“What makes this city special is it's nestled here on the Cumberland River, you know, in the hills of Middle Tennessee - it's not like it's on a beach or something like that. So people are coming here purely because of the passion and the vibe of the city”.
Matt Stell is pondering over just what that makes the city of Nashville so enticing; not only to a budding artist and musician, but to entrepreneurs, restaurant owners or anyone with an eye for making a career from their blossoming creativity. Stell quickly notions that its the collective creativity that comes from everyone's unified desire to pursue their dreams, while appreciating the ability and capability of those around them, that has made Nashville a hub of productivity. “Nashville is a city of creative people that are all passionate enough about something to uproot their lives and all move here to chase that dream. That is what binds everybody together at a real baseline level, right?”
Stell himself moved to the city in 2014 – upon nearing his tenth anniversary since arriving, he’s learnt that you can’t plan what’ll happen in your future, and where there’s an open door, you should walk right through it and see where it leads. Stell should know - in pursuing his dream of songwriting, he found he had the potential to actually be the artist he was writing for – something that’s led him down a path he never intended on taking. Two hit singles later, and with a third looking likely to be on the way, the singer-songwriter has carved a niche for himself in a world he simply didn’t expect to be a part of.
Sitting down, we discuss the beauty of Nashville’s creative ideals, how the industry is evolving on a day-to-day basis, and how becoming an artist in his own right has made him re-evaluate what songwriting means to him, both on a personal and artistic level. If there’s one thing to take from our conversation together, it's that Matt Stell will always do things his way, and with constant authenticity.
When you first moved to Nashville, did you arrive with any preconceptions of what to expect from living in a city that’s so linked to country music and its industry?
When I first moved to Nashville it was to write songs. I was an artist, but I thought I was going to follow my own muse, make my own little indie-sounding records and hopefully write songs for bigger artists. So I moved to Nashville for a publishing deal. Now Nashville is a great place in so many different ways, but when you get a bunch of people that are really passionate about something in one place, you just can't help but cultivate your own vibe. Country music dominates in a lot of ways, but there's a lot of different other kinds of music that's made here, or at least that's represented. So you have people from across the creative spectrum here. I knew Nashville had that, but that part of the city and the town is under-noticed - it doesn't necessarily get its due. But that's what makes it so great when you move to town to be a songwriter, because you're around other songwriters. It's not just moving to town because it’s where the industry is, it’s moving to a town with people that share a passion. From that standpoint, you really have a hard time finding somewhere better if you love songs. Nashville is special in that way and that's how it was built.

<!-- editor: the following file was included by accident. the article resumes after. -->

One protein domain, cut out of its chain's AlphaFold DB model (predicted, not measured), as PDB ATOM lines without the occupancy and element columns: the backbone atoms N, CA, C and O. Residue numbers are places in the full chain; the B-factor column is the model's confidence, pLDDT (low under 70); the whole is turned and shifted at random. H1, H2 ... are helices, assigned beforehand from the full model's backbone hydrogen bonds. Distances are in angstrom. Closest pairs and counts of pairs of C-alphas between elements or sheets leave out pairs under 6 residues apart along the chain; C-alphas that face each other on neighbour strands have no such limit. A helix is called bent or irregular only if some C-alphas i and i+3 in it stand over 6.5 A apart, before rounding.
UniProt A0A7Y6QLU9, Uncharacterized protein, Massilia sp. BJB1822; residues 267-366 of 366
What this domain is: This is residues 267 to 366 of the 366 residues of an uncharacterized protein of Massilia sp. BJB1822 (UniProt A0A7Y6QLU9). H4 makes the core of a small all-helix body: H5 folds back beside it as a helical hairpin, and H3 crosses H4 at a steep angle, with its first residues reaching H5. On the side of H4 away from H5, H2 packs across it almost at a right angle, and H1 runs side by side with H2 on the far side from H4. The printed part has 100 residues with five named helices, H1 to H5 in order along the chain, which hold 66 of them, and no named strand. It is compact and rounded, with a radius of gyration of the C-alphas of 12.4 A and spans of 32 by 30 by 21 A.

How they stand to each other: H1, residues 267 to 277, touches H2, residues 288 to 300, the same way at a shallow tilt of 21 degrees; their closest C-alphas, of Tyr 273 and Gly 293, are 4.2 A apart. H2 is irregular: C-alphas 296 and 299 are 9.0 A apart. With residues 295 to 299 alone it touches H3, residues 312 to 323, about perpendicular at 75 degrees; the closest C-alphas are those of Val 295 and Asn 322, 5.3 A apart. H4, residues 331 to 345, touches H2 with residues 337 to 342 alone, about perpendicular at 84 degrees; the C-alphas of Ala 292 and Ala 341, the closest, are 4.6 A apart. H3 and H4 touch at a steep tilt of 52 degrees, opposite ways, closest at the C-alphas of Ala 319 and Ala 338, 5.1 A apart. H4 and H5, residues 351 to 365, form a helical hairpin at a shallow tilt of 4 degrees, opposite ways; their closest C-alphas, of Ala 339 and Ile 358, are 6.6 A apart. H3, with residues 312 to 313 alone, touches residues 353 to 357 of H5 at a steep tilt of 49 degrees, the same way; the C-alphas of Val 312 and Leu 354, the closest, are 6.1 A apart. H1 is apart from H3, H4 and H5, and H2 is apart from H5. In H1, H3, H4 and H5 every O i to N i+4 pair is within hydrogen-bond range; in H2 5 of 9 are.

When you first moved, did you feel a pressure to pay your dues?
Yeah, in a couple of ways. I was paying my dues on the road, driving a white van and trailer all over the South and Midwest plain, playing songs from records that I'd made myself. But in Nashville, it goes back to everybody moving here and trying to chase a dream. It’s really productive but also kind of daunting when you have that much concentrated talent in one place. You have people from different walks of life that are just the best guitar players I've ever heard - I play guitar, but I just do it enough to write - I wasn't a guitar player. I knew when I came here that I was drawn to the music being made. With songwriting, you pay your dues by putting the time in to hone that craft - being able to sit down and do it. I knew that I loved songs, and I knew I had a little bit of a knack for it, but I knew that would need cultivating.
I think that's what's so great about how your sound has developed – it’s not got that traditional country sound - that unique approach gives it an authenticity. That time spent has allowed you to refine what you have today. You’ve paid your dues in that sense also?
It's evolving. I have to wear two hats in town, even now that most of my songwriting is done for my own artistry. Trying to figure out what it means to write for myself, to be an artist and what it means to have a voice. I'm pretty lucky that I have a lot of creative control over what we do; whether that's the songs that go on record, the singles that get picked and whether I write them or not. But at the end of the day, I'm lucky that I get to cultivate a voice and something distinct, which is kind of the name of the game. I feel like we have an idea of what we do - we may nail it or we may not, but we definitely know what target we're throwing at.